It started as a pilot program, designed to turn African-American boys in kindergarten into lifelong readers.

Real Men Read-y, founded by the African American Leadership Council of United Way and its partner, Read for Literacy, proved so successful that it has now been expanded into four Toledo Public Schools locations - Pickett Academy and Leverette, Robinson and Rosa Parks elementary schools.

The details of this new TPS push were released at a news conference on Monday, November 16 that included Dr. Romules Durant, CEO/superintendent of TPS; Rhonda Sewell, AALC co-chairman and governmental affairs and media strategist for the Toledo-Lucas County Public Library; Craig Teamer, AALC Strategic Partnerships chairman and Jeanette Hrovatich, executive director of Read for Literacy. Also on hand was Darvin Adams, Real Men READ-y Coordinator via the AmeriCorp/VISTA program and Dr. Sidney Childs, interim vice president of students affairs for Bowling Green State University.

Dr. Durant quoted recent data released from the White House that shows that white male students are three times more likely to be proficient readers by the time they enter the fourth grade than their African-American peers.

The statistics are even more startling for children of color from low-income families, he said, with just 10 percent of African-Americans reading proficiently by the time they enter the fourth grade, compared to 25 percent for their white peers.

"Being a strong reader by the end of third grade is essential for classroom success since students begin to transition at that point from learning to read to reading to learn. Students who are not proficient readers are four times more likely to drop out of high school," he said. "I became a trained volunteer for one simple reason – it was the right thing to do. Early intervention for these students is critical for their academic success."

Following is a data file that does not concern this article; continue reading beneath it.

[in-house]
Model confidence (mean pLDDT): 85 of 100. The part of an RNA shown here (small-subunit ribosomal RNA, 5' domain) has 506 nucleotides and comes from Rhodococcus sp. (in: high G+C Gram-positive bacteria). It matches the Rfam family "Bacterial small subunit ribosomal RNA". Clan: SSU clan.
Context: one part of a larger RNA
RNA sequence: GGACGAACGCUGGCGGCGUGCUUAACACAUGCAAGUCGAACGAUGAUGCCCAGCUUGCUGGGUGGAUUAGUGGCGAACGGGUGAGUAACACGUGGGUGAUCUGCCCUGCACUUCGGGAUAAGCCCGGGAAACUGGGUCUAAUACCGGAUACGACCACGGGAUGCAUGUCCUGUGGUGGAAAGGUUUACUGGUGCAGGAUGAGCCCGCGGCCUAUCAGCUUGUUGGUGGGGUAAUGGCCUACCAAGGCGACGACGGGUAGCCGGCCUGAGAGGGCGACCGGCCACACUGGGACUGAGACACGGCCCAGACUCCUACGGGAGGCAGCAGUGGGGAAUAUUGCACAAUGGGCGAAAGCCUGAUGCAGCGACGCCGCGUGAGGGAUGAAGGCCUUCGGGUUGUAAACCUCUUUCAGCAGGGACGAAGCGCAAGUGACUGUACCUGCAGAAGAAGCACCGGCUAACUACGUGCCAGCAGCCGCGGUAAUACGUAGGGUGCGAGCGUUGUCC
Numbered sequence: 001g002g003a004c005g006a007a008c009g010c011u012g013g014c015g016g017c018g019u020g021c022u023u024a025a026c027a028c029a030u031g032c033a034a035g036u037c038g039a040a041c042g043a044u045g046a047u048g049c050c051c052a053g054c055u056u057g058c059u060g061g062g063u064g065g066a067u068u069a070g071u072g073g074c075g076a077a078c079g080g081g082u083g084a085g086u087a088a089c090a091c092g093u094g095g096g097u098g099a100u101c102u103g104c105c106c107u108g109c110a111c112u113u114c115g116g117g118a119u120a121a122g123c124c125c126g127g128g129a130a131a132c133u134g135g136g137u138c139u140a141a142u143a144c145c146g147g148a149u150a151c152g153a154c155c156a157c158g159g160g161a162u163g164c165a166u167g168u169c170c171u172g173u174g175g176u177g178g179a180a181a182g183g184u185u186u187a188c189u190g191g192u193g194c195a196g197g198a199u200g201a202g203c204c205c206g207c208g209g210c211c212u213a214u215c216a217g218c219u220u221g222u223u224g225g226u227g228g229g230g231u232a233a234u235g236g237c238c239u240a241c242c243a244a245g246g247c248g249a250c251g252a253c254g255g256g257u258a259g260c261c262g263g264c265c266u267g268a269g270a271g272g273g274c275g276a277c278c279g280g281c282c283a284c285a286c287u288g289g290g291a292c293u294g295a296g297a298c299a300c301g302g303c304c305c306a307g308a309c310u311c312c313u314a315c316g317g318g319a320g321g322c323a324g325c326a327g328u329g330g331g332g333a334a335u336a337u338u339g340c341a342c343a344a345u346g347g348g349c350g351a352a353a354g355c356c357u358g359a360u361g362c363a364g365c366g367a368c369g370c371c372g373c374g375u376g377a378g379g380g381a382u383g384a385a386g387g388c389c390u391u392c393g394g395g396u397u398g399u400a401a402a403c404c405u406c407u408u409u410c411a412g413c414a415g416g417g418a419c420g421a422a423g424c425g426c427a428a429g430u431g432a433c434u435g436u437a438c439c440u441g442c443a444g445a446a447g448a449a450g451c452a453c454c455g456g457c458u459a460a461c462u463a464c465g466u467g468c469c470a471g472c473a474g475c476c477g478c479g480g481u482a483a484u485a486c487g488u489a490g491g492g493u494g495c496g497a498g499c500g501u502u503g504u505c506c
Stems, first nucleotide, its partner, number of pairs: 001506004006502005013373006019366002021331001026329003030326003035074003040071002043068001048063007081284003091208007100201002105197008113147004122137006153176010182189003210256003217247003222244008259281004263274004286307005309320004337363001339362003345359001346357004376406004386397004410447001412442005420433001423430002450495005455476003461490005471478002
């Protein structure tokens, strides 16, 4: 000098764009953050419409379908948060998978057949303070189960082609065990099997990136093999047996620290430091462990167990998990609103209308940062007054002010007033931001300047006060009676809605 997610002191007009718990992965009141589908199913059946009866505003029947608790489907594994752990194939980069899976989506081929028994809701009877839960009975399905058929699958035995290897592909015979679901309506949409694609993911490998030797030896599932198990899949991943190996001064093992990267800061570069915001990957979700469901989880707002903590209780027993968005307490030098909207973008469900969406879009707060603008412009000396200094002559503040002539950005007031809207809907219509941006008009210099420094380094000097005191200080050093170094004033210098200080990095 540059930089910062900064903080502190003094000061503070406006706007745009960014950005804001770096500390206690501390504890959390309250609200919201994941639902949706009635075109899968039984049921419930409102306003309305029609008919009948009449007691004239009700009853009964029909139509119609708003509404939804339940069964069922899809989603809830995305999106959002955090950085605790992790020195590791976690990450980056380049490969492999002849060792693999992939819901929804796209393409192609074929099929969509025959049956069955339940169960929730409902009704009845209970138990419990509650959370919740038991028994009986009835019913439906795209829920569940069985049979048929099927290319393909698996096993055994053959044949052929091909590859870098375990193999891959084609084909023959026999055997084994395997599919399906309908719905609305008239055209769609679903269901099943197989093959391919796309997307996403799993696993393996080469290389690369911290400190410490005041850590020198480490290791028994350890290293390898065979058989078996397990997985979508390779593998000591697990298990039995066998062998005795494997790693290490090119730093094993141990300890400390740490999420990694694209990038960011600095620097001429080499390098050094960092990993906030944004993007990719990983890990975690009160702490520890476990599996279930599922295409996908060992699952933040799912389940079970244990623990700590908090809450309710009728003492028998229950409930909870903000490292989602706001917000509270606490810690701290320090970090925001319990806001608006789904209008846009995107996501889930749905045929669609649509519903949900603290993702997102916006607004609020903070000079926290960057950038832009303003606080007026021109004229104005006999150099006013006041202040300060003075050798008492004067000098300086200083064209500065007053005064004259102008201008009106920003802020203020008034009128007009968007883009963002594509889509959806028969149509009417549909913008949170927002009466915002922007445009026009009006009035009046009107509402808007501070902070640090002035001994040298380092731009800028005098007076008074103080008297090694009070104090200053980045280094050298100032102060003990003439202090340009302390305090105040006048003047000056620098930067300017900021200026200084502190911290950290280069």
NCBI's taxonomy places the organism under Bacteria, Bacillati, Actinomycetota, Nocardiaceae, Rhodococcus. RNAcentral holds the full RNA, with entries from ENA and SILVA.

The structure of Real Men Read-y is simple: it recruits, trains and places African-American adult male volunteers - known as MENtors -- in participating Toledo Public Schools to conduct individual reading sessions two or three times per week with at-risk African-American kindergarten and first grade boys.

The program has grown from 20 voolunteers in three TPS schools last school year to more than 60 in four TPS schools for this year. 

At new news conference, Dr. Durant thanked the volunteers who have been with the program since its inception and those who just started.

"I say thank you – the time you will spend with our students is key to their academic success. And I guarantee, it will also have a lasting impact on you as well," the superintendent said.

"The early literacy rates are alarming for at least one-third of all children in the state of Ohio, but the data for African American males is extremely detrimental. This is unacceptable," Ms. Sewell, the AALC co-chairman, told The Sojourner's Truth. "That's why AALC of United Way and Read for Literacy, with TPS's assistance - and that of the dedicated men in our community, are here to close that gap and help our boys succeed in reading, in manhood and in life."

Click here to read The Sojourner's Truth article about the program: Real Men Read-y

Posted on November 20, 2015